In the first of a new series speaking to clubs, we hear from Gloucester City’s chairman on how hockey can change for the better
With lockdown measures slowly starting to ease across the UK, the topic of agenda for hockey now focuses on when the sport can return on the pitch – and without social distancing measures in place.
Clubs face the prospect of summer leagues across the nation being scrapped altogether. With that comes a hefty slice of income to bolster club coffers.
“My gravest concern is if we can’t run our summer league,” says Gloucester City HC chairman Anton de Leeuw. “It means we start the new season without a cash buffer.
“However with cash reserves I’m not panicking, if anything we could be criticised for not using the cash better and question why we have a cash reserve in a members’ run club. Thank goodness we do.”
De Leeuw, a former South Africa international goalkeeper, took over as chairman two summers ago and has aspirations for the club to hit the 500-member mark.
“That’s quite a challenge in Gloucester without a double astro and clubhouse but the council is very supportive in what we are trying to do,” he said. “But I’d love to get to 500 members, with a shared approach and for this to be deeply seated within the community.”
Despite the club set up, which sees teams use four different pitches in the city, numbers continued to increase before the pandemic, while the club has hopes of running 10 senior teams when hockey resumes.
De Leeuw’s club ethos is built on momentum being the buzzword for success. “It’s a wider sociological thing for me and to effect change you need momentum,” he said.
“The momentum we generated on the back of our club value of belonging, getting the community through the door, getting people involved in summer league … all that has to be rekindled. If we miss the summer league we not only lose out on the community social aspect, we also lose financially.”
Before last season, De Leeuw, an entrepreneur and businessman, spent a large chunk of his time canvassing the local community, talking to volunteers, giving and building up feedback. Much of this momentum is lost.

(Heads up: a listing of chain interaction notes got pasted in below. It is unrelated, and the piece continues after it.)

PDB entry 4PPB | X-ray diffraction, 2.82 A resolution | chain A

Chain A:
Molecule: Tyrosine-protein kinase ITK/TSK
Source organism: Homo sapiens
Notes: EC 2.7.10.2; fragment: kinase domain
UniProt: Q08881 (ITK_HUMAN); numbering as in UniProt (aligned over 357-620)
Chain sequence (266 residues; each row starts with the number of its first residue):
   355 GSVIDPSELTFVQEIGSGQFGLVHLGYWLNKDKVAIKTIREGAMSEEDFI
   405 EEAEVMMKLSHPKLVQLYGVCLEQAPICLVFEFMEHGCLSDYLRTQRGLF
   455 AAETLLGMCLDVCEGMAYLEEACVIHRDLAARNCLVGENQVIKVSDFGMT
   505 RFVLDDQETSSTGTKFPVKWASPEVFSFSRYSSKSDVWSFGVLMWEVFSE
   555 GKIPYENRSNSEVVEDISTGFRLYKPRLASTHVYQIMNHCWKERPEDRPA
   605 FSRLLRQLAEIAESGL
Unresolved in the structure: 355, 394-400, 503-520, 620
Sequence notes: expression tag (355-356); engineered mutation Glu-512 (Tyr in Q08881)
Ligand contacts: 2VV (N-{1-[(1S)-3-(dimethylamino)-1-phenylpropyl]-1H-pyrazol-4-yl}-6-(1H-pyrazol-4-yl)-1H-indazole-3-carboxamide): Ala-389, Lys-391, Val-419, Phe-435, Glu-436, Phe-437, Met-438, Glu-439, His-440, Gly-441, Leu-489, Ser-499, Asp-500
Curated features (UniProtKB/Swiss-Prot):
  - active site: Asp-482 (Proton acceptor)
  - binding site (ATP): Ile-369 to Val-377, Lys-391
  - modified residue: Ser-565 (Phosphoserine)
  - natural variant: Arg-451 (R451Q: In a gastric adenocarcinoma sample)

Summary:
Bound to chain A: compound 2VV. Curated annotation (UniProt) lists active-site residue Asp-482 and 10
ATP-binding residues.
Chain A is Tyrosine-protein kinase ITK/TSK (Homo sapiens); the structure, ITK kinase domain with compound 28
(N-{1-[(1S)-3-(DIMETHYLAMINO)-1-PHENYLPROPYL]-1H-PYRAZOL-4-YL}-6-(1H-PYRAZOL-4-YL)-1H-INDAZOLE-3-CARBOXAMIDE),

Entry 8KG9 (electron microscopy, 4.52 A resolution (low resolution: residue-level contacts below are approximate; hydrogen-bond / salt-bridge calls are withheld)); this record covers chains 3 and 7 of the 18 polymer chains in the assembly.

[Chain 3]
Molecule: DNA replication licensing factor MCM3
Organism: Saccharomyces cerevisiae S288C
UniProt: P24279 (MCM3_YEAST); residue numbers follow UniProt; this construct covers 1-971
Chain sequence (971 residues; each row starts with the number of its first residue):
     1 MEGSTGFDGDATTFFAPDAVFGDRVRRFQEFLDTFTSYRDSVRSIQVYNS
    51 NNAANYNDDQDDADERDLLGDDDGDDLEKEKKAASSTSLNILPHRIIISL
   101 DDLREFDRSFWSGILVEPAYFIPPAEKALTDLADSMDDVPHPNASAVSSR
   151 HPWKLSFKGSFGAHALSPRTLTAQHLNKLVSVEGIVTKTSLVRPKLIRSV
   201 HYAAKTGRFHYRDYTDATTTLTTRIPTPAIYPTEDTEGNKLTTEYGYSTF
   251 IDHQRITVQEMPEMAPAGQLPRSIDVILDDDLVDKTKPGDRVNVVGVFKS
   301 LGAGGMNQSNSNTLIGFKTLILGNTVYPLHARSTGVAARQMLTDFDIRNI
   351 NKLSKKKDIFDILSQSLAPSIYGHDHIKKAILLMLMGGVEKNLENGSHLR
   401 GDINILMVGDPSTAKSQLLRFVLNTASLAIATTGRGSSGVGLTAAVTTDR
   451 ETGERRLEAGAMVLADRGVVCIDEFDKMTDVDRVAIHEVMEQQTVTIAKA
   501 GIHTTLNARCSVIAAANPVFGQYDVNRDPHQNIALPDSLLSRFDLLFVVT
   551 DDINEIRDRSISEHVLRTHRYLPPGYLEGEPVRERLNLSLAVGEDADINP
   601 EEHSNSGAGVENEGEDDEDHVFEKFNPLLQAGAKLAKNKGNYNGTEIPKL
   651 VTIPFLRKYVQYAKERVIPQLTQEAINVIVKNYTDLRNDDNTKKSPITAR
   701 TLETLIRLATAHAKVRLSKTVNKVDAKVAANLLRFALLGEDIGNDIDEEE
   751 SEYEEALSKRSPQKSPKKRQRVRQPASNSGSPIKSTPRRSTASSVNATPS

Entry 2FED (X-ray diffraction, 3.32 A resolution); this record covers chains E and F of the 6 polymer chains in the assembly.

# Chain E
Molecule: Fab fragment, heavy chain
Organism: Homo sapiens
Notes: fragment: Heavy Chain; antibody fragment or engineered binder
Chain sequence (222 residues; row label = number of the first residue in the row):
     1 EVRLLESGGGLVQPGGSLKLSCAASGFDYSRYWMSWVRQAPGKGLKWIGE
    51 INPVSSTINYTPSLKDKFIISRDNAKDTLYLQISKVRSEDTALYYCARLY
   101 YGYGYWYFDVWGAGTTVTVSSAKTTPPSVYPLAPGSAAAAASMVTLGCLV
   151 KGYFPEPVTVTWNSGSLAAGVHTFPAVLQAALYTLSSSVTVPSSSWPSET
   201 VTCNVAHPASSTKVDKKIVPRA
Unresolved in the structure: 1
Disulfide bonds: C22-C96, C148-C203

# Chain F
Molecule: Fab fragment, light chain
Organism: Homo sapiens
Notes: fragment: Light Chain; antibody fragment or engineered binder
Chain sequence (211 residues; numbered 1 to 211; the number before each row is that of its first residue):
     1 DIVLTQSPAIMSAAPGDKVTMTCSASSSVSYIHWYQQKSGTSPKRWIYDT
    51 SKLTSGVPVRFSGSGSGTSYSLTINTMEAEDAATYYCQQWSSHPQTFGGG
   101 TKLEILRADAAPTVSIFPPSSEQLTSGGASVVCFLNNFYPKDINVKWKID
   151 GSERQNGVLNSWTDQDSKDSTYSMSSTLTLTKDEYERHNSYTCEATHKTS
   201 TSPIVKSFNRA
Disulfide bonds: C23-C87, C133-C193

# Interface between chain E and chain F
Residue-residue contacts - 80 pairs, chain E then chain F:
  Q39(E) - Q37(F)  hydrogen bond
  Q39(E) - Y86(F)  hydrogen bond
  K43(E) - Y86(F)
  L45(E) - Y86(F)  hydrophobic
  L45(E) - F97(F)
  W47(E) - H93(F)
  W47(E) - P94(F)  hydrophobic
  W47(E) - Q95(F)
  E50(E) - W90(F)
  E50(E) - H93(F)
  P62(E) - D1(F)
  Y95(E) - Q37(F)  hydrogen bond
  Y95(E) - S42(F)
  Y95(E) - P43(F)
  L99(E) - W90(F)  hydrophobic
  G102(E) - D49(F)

During the pandemic, clubs have been urged by England Hockey to seek advice and help from relationship managers. And De Leeuw says that he couldn’t be happier with the west’s “amazing” relationship manager, Verity Langfield.
“We see eye to eye on professionalism,” says De Leeuw. “We have shared many healthy debates on how to improve hockey in Gloucester.
“We struggle against rugby and the local schools. If you play hockey as a boy this tends to be played at private schools and they are often unavailable. If you play as a girl we are successful as there are nine schools in the area, and so there is a great feeder of young girls coming through the system.
As a chairman, the question De Leeuw wrestles with is how hockey can change for the better. And what has the sport learned from the pandemic.
He said: “Without a radical reform of the whole ethos of hockey in the country and without learning from other countries so it moves away from this arguably privileged identity we cannot truly enjoy grass root community involvement and make a difference.
“This questions what the leadership at England Hockey are focussed on, and for me some really difficult commercial conversations need to be happening.”
Meanwhile, the club is currently looking to fill a number of roles for the upcoming season, including a director of performance, as well as ladies’ and men’s 1s coaches.
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